Current. A historical dictionary. The accepted authority on the evolution of the English language over the last millennium. It is a guide to the meaning, history, and pronunciation of over half a million words, both present and past. Traces the usage of words.
Over 250,000 definitions and entries. Oxford's American editors drew on its 200-million-word databank of contemporary English, plus the unrivalled citation files of the world-renowned Oxford English Dictionary. The result is an all-new and updated American dictionary, the crowning achievement in the Oxford line of American dictionaries and thesauruses. Produced by Oxford's American Dictionaries Program, and drawing on the expertise of scores of American scholars and advisers.
300,000 alternative and opposite words. This thesaurus covers nearly one-third of a million alternative and opposite words. The most useful alternative word is given first, with words closest in meaning to the entry word given in capitals. Opposites and related terms are clearly marked, and the third edition includes even more real examples of usage to help users identify the right sense. There is clear labelling of informal, dialect, literary, and technical words.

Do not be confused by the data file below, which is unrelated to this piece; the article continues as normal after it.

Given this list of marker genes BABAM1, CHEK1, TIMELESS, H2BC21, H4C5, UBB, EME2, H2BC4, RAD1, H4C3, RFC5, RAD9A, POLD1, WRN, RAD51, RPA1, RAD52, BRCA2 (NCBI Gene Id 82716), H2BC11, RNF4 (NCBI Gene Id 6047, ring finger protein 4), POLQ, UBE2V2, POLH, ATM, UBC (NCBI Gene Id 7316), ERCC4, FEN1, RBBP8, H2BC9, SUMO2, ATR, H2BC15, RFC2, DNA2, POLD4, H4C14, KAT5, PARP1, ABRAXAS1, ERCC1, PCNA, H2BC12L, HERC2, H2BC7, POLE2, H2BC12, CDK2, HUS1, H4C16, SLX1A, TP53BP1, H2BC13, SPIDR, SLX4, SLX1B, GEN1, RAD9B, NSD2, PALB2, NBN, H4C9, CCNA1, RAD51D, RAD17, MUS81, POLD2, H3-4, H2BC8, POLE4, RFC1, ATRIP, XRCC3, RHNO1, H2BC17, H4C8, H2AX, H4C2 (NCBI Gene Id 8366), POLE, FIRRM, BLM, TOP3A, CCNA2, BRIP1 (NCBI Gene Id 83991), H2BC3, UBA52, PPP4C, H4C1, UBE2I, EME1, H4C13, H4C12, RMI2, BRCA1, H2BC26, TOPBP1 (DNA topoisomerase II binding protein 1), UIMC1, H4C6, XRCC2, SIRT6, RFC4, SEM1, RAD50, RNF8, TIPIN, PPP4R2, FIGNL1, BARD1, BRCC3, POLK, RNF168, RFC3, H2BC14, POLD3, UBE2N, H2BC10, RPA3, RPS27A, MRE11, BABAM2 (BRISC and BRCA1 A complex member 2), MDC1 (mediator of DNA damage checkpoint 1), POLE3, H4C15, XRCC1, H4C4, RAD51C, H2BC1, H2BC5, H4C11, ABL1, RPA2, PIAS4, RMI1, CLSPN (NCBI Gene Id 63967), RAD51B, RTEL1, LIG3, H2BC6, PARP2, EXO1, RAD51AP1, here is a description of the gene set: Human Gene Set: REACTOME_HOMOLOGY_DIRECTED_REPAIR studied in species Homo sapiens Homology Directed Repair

6,000 colour illustrations from 800 subjects across 14 themes. The illustrations and cutaways from this Visual Dictionary provide extraordinary rich treatment of a wide range of topics from astronomy and the human body to the arts and society. All the computer-generated illustrations are produced to the highest quality and detail. The labelling on all diagrams reflects the very latest terms in use, for subjects as diverse as sport, architecture, computing, and weapons.
Over 6,000 slang words and expressions from the Cockney ‘abaht’ to the American term ‘zowie’, this is the most authoritative dictionary of slang from the 20th and 21st centuries. Packed with illustrative quotations and providing full details of origins and dates of first printed use. The text contains expressions from around the English-speaking world such as ‘dork’ and ‘cockamamie’ (North America) and ‘giggle-house’ and ‘Jimmy Woodser’ (Australia).
What is the singular of 'paparazzi'? Is 'graffiti' singular or plural? Should I say 'empathic' or 'empathetic'? What is the correct pronunciation of 'concierge'? In this book of crisp, precise and often witty pronouncements on modern American English, Bryan Garner decisively answers these and hundreds of other questions that bedevil those who care about the language.